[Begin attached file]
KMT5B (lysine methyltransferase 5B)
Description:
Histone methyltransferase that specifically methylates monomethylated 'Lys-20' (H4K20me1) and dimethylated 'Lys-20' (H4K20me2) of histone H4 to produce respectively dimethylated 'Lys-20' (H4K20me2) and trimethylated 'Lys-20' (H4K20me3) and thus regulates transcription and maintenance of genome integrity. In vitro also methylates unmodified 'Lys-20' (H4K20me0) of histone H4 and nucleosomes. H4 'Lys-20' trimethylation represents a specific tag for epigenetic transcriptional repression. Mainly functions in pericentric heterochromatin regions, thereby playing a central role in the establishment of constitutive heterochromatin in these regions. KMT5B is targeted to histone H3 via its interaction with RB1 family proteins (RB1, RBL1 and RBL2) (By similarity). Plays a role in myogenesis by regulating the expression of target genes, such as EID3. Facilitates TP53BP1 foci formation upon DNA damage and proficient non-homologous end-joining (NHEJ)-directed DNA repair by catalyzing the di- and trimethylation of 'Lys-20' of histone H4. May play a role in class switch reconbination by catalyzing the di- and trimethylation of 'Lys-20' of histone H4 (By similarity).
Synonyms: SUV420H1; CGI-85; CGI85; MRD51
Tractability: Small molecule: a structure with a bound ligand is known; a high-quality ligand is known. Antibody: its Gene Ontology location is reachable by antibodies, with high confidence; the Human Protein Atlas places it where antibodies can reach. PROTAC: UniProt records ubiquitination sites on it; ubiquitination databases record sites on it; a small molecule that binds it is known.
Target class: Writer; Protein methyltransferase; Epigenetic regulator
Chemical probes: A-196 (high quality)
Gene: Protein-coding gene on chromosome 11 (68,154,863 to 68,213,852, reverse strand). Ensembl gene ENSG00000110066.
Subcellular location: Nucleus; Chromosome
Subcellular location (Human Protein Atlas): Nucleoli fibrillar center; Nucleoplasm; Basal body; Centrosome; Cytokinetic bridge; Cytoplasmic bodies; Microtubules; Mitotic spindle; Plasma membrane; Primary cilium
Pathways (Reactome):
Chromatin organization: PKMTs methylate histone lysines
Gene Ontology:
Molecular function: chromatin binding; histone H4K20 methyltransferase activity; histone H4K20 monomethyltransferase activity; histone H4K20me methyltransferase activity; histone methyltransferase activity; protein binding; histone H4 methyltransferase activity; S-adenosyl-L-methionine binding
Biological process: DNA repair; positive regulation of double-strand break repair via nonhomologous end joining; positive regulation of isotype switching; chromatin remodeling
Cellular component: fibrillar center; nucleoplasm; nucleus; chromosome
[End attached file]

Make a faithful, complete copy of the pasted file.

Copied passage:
KMT5B (lysine methyltransferase 5B)
Description:
Histone methyltransferase that specifically methylates monomethylated 'Lys-20' (H4K20me1) and dimethylated 'Lys-20' (H4K20me2) of histone H4 to produce respectively dimethylated 'Lys-20' (H4K20me2) and trimethylated 'Lys-20' (H4K20me3) and thus regulates transcription and maintenance of genome integrity. In vitro also methylates unmodified 'Lys-20' (H4K20me0) of histone H4 and nucleosomes. H4 'Lys-20' trimethylation represents a specific tag for epigenetic transcriptional repression. Mainly functions in pericentric heterochromatin regions, thereby playing a central role in the establishment of constitutive heterochromatin in these regions. KMT5B is targeted to histone H3 via its interaction with RB1 family proteins (RB1, RBL1 and RBL2) (By similarity). Plays a role in myogenesis by regulating the expression of target genes, such as EID3. Facilitates TP53BP1 foci formation upon DNA damage and proficient non-homologous end-joining (NHEJ)-directed DNA repair by catalyzing the di- and trimethylation of 'Lys-20' of histone H4. May play a role in class switch reconbination by catalyzing the di- and trimethylation of 'Lys-20' of histone H4 (By similarity).
Synonyms: SUV420H1; CGI-85; CGI85; MRD51
Tractability: Small molecule: a structure with a bound ligand is known; a high-quality ligand is known. Antibody: its Gene Ontology location is reachable by antibodies, with high confidence; the Human Protein Atlas places it where antibodies can reach. PROTAC: UniProt records ubiquitination sites on it; ubiquitination databases record sites on it; a small molecule that binds it is known.
Target class: Writer; Protein methyltransferase; Epigenetic regulator
Chemical probes: A-196 (high quality)
Gene: Protein-coding gene on chromosome 11 (68,154,863 to 68,213,852, reverse strand). Ensembl gene ENSG00000110066.
Subcellular location: Nucleus; Chromosome
Subcellular location (Human Protein Atlas): Nucleoli fibrillar center; Nucleoplasm; Basal body; Centrosome; Cytokinetic bridge; Cytoplasmic bodies; Microtubules; Mitotic spindle; Plasma membrane; Primary cilium
Pathways (Reactome):
Chromatin organization: PKMTs methylate histone lysines
Gene Ontology:
Molecular function: chromatin binding; histone H4K20 methyltransferase activity; histone H4K20 monomethyltransferase activity; histone H4K20me methyltransferase activity; histone methyltransferase activity; protein binding; histone H4 methyltransferase activity; S-adenosyl-L-methionine binding
Biological process: DNA repair; positive regulation of double-strand break repair via nonhomologous end joining; positive regulation of isotype switching; chromatin remodeling
Cellular component: fibrillar center; nucleoplasm; nucleus; chromosome